The goal of fencing is to guarantee that errant nodes cannot corrupt file systems. If you can guarantee that, then you could write a custom fence agent script that returns 0 on guarantee.
On Jun 17, 2010 12:11 PM, "jimbob palmer" <jimbobpalmer gmail com> wrote:
> Dear distinguished linux-cluster members!
> I have two data centers linked by physical fibre. Everything goes over
> this physical route: everything.
> I would like to setup a high availability nfs server with drbd:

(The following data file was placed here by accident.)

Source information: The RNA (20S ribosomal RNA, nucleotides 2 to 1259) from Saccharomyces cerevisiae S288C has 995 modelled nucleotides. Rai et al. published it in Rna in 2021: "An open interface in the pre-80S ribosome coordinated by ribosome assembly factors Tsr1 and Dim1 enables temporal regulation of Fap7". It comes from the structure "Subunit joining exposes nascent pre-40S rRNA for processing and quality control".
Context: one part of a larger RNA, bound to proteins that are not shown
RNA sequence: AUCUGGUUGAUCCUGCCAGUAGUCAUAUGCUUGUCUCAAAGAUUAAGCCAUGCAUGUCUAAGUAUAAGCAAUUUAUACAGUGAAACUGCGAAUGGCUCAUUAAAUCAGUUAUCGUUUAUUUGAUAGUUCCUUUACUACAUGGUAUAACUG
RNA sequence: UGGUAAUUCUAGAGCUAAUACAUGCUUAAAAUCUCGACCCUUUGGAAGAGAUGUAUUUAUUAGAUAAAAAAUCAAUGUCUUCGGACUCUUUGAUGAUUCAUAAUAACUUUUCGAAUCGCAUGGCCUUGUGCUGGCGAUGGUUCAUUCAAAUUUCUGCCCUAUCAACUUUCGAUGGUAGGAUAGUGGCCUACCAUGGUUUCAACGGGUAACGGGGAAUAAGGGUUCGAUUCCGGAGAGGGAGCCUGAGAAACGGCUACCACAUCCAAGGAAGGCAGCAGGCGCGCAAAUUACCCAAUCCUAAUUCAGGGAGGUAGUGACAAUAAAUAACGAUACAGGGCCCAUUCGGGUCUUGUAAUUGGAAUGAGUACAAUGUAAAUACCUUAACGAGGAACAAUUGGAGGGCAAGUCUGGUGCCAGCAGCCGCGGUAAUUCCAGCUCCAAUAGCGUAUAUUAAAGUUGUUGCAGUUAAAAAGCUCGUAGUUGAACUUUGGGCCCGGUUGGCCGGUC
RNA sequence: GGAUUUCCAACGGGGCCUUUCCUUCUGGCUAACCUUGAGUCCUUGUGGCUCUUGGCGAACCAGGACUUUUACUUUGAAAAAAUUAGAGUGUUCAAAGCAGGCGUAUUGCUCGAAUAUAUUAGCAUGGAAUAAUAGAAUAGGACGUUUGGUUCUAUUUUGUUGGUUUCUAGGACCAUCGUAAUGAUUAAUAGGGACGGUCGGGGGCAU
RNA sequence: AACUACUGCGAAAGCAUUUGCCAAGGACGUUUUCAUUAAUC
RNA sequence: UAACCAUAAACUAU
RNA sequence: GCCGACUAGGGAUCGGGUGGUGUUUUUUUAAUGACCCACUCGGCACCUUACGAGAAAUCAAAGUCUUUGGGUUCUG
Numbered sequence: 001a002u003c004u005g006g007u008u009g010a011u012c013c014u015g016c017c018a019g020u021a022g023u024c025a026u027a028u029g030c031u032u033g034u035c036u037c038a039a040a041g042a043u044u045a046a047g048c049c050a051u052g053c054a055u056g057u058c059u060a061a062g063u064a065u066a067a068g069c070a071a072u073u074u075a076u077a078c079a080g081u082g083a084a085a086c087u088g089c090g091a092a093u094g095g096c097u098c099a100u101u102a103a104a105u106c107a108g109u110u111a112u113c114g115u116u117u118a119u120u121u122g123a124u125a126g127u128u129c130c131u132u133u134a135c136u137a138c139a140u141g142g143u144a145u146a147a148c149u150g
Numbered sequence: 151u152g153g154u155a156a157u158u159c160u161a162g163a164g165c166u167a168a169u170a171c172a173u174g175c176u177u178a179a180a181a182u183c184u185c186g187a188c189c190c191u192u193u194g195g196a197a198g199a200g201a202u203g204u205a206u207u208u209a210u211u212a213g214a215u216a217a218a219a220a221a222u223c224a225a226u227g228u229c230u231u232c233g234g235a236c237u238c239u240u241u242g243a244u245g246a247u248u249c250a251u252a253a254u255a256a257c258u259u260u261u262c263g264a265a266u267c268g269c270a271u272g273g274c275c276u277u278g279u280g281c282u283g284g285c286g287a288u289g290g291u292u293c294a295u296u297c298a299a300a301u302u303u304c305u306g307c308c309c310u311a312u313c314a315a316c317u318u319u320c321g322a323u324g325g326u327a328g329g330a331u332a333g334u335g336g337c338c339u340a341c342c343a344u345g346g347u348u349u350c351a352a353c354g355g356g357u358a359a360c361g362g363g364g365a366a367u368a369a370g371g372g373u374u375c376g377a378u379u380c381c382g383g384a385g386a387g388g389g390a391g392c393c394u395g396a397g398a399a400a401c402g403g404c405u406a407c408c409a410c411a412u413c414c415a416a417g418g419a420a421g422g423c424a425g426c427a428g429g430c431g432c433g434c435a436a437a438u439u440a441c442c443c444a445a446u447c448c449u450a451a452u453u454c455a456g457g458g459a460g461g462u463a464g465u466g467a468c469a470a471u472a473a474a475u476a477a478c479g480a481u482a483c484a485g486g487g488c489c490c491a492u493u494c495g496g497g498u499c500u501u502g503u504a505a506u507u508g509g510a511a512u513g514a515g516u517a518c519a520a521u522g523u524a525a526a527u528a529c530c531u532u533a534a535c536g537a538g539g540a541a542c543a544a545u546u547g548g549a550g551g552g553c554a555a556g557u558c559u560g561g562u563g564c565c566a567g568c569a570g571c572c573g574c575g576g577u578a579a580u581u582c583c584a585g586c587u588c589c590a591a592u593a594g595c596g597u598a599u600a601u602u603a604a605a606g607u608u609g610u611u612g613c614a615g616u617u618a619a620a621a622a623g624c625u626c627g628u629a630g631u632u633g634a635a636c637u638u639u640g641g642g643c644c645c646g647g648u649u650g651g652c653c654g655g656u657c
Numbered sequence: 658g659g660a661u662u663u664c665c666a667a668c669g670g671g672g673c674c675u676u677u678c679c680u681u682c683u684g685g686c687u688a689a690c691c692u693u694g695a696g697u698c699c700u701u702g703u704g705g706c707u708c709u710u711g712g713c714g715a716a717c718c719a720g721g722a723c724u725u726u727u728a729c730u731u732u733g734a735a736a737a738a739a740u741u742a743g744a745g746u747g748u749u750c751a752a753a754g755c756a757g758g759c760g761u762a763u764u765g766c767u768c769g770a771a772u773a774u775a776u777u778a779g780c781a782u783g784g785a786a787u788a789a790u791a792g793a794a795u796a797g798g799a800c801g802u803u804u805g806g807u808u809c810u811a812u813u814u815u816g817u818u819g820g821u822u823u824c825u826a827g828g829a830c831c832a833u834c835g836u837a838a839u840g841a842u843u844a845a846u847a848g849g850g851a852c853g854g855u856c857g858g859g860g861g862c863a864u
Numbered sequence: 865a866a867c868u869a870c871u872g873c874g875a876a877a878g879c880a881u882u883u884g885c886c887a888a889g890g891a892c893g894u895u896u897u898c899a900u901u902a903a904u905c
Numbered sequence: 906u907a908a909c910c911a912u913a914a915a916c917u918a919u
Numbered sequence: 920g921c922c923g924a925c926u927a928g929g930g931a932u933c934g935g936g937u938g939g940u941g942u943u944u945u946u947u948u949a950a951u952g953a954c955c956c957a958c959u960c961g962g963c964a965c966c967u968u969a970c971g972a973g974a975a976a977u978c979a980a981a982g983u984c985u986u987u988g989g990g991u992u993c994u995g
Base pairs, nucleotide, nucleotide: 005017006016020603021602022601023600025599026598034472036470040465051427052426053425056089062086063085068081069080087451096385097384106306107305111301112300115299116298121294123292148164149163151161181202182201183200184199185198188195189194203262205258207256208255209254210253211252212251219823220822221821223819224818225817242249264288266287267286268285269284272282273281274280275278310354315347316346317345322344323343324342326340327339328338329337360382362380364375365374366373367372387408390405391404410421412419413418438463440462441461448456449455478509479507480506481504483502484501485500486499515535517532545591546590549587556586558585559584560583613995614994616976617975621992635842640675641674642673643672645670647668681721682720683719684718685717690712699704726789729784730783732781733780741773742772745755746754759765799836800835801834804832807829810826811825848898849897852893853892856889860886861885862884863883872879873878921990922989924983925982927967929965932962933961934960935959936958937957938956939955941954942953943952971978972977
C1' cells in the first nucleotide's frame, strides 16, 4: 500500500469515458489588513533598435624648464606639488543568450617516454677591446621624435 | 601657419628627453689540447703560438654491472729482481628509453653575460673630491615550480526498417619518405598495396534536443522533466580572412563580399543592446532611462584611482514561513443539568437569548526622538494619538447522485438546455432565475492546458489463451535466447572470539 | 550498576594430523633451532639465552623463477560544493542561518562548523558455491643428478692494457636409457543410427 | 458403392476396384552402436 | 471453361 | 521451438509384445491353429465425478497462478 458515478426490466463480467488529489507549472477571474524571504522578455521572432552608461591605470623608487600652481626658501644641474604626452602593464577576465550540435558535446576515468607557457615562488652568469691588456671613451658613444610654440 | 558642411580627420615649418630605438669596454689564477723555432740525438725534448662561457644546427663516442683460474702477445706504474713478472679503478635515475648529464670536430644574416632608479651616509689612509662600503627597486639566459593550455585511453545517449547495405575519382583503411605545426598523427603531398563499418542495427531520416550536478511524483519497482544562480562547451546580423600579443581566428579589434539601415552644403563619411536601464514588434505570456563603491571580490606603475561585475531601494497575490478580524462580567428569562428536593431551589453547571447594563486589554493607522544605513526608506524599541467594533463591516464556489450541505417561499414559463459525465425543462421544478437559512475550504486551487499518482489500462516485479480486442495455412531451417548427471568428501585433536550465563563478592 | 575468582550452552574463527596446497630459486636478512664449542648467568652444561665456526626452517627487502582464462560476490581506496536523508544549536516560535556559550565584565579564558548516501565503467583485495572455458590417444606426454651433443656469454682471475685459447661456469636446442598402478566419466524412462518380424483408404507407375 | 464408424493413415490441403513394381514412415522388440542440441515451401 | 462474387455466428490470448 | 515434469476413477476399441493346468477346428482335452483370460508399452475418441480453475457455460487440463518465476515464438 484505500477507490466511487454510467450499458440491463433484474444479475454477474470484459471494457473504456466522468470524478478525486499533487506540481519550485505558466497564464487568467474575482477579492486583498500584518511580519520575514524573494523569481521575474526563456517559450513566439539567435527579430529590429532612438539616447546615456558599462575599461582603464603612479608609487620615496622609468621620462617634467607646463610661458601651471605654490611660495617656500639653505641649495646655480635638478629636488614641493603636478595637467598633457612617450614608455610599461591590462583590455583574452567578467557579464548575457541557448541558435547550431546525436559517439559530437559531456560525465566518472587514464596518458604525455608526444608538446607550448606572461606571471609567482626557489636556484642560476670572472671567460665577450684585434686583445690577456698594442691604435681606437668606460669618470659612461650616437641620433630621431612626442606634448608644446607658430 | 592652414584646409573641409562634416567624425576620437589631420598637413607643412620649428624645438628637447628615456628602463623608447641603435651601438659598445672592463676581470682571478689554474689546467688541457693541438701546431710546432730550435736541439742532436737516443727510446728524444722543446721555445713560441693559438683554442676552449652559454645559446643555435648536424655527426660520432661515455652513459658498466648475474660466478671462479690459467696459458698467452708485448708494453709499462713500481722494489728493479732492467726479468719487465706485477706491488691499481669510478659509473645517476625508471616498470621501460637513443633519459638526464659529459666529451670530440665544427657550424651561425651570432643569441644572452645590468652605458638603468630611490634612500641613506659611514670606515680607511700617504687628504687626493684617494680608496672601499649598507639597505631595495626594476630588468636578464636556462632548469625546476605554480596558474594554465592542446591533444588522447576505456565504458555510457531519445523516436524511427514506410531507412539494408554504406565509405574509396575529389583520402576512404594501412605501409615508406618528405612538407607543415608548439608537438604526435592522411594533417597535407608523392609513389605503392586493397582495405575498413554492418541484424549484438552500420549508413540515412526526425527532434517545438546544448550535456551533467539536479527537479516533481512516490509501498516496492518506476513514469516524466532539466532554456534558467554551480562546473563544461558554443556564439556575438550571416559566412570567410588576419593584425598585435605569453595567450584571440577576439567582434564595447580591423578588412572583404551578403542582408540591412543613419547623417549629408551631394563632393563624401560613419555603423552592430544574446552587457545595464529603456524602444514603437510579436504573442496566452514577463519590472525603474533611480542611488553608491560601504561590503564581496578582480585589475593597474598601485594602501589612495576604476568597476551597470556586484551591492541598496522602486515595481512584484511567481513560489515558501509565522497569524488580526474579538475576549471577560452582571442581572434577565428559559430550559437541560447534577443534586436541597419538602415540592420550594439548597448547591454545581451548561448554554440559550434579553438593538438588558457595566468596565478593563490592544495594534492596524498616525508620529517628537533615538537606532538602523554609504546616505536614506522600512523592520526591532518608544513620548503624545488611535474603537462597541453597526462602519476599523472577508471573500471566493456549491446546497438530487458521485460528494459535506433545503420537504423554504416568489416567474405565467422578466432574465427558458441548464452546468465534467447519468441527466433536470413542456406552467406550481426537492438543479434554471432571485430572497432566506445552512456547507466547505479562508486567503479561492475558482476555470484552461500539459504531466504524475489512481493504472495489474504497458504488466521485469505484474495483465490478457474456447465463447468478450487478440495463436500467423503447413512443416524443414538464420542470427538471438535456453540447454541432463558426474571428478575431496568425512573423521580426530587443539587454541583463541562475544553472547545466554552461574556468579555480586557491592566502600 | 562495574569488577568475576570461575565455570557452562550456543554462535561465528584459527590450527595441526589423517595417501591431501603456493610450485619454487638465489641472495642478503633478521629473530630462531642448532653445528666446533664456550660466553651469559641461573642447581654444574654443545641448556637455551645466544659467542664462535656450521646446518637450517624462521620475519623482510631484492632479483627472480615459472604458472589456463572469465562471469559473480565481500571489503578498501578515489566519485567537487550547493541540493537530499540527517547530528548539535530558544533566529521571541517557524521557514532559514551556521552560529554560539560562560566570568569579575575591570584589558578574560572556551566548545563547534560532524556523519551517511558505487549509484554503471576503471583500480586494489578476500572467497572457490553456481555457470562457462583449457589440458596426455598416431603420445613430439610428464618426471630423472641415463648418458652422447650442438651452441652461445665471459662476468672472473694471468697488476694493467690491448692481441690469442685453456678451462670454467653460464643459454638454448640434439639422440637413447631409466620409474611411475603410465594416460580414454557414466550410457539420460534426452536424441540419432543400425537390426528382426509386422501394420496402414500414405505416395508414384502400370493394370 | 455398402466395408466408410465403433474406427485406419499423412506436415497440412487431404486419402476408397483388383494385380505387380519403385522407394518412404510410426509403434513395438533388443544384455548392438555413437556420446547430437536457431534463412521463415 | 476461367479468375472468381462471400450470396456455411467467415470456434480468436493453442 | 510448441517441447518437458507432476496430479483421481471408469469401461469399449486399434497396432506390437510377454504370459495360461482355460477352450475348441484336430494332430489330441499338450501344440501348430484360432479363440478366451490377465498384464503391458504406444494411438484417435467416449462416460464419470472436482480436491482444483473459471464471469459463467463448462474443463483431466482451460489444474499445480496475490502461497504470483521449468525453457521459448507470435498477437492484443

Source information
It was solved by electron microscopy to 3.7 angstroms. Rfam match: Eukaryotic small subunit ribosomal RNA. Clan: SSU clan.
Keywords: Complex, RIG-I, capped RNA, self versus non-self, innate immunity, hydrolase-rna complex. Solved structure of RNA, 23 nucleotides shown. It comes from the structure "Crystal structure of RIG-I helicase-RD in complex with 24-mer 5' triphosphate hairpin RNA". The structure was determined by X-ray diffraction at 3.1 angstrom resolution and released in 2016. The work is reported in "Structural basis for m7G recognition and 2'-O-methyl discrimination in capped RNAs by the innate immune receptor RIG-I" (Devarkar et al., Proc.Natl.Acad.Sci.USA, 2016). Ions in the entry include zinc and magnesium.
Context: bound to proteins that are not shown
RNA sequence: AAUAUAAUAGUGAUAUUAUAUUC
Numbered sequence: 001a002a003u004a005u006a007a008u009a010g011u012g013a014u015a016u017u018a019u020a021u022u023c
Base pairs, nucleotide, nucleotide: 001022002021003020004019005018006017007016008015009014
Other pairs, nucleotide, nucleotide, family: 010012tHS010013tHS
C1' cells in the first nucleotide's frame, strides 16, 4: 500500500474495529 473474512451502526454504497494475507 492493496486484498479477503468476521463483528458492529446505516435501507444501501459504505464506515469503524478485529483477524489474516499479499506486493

> * drbd to replicate storage
> * nfsd running
> * floating ip
> If the physical link between the two data centers is lost, I would
> like the primary data center to win.
> I've setup a qdisk, and this works well: the node which can access the
> qdisk wins. i.e. the primary datacenter, which is the data center
> where the san holding the qdisk also lives, wins.
> Unfortunately for me, I get pages and pages of errors about being
> unable to fence the secondary node.
> The docs tell me that I absolutely must use power fencing, but in this
> case fencing makes no sense: it won't work when the link between the
> data centers is severed. The network, and the qdisk is the decider for
> who "wins".
> So what should I do?
> Many thanks in advance.
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